Ask DN: What classes should I consider taking in college if I want to be a designer?

over 9 years ago from , Designerd

I know this question might seem a little obvious, but I'm a Freshman (14) in high school thinking about the future. What classes would you recommend if you attended college and got a design related degree? I'm not exactly sure what kind of design I want to focus on yet, but I know it's something I'm passionate about and I know it's the field of work I would like to go into.


  • Zander BradeZander Brade, over 9 years ago

    At 14 you have no idea what you'll want to do in 4 years time. I promise. Also remember that the world of design will have changed a lot by 2017/2018. Great that you're getting started so early. Just remember to have fun, and don't take things too seriously.

    3 points
  • Spencer HammSpencer Hamm, over 9 years ago

    I personally prefer designing for the web, but some of the best design classes I took weren't necessarily "pure design" classes. Photography taught me how to make better compositions, bookbinding taught me how to prepare work and think several steps ahead, and Letterpress taught me how to better work with type, and understand how tiny things come together to make something overall great. While whatever college you may choose will probably have some kind of step-by-step degree program, don't forget to explore outside it some. Who knows what other classes may teach you.

    3 points
  • P BP B, over 9 years ago

    Here are a few online classes / resources to explore:




    2 points
  • Andrew LiebchenAndrew Liebchen, over 9 years ago

    Figure drawing. With live models.

    1 point
  • Ketan Anjaria, over 9 years ago

    Often good design has the same basis as good art. Composition, contrast, communication. Those can be learned in drawing, photography, and other traditional art classes. It's best you learn from the masters right now about the theory and practice of creative composition. That applies to any kind of design. If you can find a typography, print work, or writing class those will be really helpful. Also at 14, you are in a perfect place for the 10,000 hour theory. To become a master at something, you need to spend at least 10,000 hours (7 years). Find the thing you love the most and do it over and over.

    1 point
  • Nice ShoesNice Shoes, over 9 years ago

    I don't know how it works is the US. In the UK I would recommend graphic communication then in your final year master in the area you like most. Typography is always a valuable class. Then take photography as a night class and in between all of them teach yourself coding with something like Treehouse. Oh and don't forget to have some fun ;).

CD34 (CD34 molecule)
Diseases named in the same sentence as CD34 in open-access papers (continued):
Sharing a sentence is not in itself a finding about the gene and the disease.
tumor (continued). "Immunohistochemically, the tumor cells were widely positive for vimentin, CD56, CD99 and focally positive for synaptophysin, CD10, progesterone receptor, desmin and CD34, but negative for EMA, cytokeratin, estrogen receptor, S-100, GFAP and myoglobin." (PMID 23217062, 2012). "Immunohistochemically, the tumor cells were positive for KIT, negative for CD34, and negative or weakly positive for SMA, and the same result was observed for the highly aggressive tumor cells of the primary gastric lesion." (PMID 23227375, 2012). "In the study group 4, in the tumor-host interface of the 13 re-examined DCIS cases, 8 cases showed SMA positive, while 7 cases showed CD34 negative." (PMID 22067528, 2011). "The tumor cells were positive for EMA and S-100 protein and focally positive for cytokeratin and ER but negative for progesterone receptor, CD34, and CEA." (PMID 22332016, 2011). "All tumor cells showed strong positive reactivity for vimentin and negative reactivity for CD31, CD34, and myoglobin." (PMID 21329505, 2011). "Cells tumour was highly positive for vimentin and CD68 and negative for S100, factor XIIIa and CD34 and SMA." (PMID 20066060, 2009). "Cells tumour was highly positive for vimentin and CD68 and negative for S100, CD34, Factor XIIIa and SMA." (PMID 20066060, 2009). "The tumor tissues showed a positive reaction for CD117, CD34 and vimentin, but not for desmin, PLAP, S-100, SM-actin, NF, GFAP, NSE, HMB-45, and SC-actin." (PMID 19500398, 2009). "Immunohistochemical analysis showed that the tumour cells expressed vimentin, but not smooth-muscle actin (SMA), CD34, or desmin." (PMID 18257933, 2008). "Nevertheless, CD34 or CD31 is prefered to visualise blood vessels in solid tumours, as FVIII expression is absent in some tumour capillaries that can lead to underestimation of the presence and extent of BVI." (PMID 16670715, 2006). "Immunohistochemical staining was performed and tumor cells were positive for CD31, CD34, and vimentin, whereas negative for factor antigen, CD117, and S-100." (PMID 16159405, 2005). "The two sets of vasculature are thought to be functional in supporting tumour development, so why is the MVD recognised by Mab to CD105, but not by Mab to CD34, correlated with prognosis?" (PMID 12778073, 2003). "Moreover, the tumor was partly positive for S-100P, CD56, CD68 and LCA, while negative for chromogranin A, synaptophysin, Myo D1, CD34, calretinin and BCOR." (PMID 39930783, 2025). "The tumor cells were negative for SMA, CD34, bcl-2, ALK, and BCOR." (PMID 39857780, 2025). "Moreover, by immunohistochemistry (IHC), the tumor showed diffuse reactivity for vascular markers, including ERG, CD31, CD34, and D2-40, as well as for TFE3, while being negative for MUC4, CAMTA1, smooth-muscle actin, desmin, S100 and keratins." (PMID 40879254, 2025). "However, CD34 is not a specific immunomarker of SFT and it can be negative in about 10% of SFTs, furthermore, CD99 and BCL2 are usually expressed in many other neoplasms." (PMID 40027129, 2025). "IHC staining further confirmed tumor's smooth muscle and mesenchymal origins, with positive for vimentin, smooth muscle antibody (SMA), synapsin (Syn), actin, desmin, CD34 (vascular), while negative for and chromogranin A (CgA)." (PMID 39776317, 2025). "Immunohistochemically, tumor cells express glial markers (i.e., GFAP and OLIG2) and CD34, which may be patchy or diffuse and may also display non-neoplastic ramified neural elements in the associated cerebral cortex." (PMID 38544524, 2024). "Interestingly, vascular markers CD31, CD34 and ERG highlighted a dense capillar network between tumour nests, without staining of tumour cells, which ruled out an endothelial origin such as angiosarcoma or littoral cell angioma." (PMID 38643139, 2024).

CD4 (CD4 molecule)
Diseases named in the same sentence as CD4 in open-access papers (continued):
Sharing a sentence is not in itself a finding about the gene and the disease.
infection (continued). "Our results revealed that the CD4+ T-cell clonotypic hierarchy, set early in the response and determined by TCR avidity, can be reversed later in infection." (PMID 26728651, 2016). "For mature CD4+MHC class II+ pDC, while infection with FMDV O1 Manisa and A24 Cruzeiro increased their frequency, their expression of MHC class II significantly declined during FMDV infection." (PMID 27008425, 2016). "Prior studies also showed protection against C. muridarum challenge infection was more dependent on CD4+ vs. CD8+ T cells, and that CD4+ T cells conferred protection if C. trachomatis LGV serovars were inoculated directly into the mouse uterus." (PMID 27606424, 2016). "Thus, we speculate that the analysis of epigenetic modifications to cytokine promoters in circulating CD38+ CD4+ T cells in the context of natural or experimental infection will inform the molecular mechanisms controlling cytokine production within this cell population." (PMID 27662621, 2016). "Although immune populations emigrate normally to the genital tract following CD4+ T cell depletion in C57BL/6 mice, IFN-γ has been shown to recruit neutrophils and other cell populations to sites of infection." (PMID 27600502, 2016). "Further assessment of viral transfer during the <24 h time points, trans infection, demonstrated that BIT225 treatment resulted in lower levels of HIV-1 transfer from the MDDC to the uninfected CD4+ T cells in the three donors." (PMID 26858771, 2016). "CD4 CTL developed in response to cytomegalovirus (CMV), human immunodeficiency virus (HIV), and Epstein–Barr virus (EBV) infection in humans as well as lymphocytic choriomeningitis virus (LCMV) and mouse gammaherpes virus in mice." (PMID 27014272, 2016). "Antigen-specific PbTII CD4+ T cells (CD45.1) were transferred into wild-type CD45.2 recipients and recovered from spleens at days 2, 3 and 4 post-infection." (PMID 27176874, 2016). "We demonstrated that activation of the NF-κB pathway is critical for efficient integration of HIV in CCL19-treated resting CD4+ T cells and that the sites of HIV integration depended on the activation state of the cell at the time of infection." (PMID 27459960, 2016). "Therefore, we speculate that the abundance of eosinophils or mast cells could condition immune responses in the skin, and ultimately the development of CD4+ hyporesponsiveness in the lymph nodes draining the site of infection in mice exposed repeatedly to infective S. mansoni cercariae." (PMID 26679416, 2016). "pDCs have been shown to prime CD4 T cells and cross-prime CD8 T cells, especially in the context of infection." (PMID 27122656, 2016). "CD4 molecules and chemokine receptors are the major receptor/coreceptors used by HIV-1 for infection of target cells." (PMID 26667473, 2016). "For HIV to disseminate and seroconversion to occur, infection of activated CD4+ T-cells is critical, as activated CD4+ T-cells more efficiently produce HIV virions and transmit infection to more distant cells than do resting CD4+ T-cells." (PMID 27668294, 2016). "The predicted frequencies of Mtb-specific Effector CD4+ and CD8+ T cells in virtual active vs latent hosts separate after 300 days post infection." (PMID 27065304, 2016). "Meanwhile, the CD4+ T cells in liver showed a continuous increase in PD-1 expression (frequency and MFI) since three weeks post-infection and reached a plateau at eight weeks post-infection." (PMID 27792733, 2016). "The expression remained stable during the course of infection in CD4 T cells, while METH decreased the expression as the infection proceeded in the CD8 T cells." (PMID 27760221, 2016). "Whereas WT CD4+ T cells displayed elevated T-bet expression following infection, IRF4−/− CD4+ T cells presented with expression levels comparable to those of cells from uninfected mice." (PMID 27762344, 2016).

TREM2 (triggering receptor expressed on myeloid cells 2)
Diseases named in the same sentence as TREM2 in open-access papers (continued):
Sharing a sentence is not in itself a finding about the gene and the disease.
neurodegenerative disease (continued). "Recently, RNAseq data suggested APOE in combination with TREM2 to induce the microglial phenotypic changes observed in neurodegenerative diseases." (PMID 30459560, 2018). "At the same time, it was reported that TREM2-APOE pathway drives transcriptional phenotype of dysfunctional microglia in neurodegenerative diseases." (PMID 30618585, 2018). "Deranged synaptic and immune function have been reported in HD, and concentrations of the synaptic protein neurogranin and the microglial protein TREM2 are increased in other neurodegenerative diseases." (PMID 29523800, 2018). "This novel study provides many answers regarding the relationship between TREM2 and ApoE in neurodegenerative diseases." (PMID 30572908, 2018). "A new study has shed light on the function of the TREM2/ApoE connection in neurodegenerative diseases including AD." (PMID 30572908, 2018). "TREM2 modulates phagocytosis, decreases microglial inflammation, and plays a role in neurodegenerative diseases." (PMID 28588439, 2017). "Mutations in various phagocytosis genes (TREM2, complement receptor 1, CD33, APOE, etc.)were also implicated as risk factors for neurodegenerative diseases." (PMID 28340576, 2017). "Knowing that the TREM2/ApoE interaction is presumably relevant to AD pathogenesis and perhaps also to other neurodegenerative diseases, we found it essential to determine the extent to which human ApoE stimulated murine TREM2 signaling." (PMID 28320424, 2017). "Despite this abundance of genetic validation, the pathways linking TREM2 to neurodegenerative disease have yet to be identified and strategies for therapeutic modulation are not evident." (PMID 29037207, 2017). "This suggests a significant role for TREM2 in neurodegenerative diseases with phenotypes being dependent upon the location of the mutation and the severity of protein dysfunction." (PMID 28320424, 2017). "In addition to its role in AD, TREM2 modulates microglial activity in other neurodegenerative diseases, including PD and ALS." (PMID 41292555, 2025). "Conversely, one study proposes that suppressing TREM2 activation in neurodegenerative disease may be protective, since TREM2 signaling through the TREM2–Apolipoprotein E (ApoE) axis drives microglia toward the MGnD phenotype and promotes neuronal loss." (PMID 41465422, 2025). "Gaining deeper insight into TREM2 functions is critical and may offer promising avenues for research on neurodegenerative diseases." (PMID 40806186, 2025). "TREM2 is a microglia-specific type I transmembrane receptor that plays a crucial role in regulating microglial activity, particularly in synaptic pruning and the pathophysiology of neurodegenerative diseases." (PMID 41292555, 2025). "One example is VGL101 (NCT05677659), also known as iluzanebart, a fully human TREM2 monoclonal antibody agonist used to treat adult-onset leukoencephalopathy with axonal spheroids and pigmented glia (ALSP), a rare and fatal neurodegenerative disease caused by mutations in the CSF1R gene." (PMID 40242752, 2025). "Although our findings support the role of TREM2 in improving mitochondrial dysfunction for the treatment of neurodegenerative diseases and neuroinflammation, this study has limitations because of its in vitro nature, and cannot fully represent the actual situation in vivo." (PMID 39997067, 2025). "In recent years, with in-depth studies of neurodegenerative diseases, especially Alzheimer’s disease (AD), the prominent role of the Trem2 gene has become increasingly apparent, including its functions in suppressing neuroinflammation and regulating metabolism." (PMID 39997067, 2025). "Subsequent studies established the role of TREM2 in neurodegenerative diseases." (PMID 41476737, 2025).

1 point
    • Tommy Sadler, over 9 years ago

      Thanks! Sounds like a good strategy. I forgot about coding. That's something I'd like to learn as well. Cheers!

      0 points
      • Nice ShoesNice Shoes, over 9 years ago (edited over 9 years ago )

        You're welcome. And don't forget to look up from a screen now and then. Go to galleries, movies, talks. Taking pictures is a great way to understand composition.

        0 points
  • News TodayNews Today, over 9 years ago (edited over 9 years ago )

    I definitely think cross-disciplinary design is the future but I can't say many universities have caught on. Schools tend to restrict design classes to specific majors so an industrial design student wouldn't take typography. However, that doesn't mean you can't or shouldn't.

    If you aren't sure what design discipline to focus on then just start making stuff! Build a webpage, sketch a product design, make a poster, etc. You'll eventually find your calling.

    Good luck!

    1 point
    • Tommy Sadler, over 9 years ago

      Really appreciate the advice. I happen to have a great design school right in my city which offers loads of possibilities. I'll take your advice and just start making things. I suppose that's the first step. Thanks!

      0 points
  • Miguel Oliva MárquezMiguel Oliva Márquez, over 9 years ago

    I'd say some "boring" classes like Color Theory or Art History are really handy and most of current designers lack that education. I believe they are very important to train you visual baggage/taste

    0 points
  • Joris RigerlJoris Rigerl, over 9 years ago

    As a graphic designer with about 5 years of professional experience, currently in his 2nd year of an Information Design degree:

    Take business classes.

    0 points
    • Tommy Sadler, over 9 years ago

      Interesting. You're the first one to tell me to take business classes. I see where you're coming from though. Thanks!

      0 points
  • Nicholas HendrickxNicholas Hendrickx, over 9 years ago

    Can anyone recommend some online classes?

    I have a full time job and going back to college isn't an option. We have evening courses for adults here in Belgium, but none of them seem to educate graphic design on a college level. It's really frustrating.

    0 points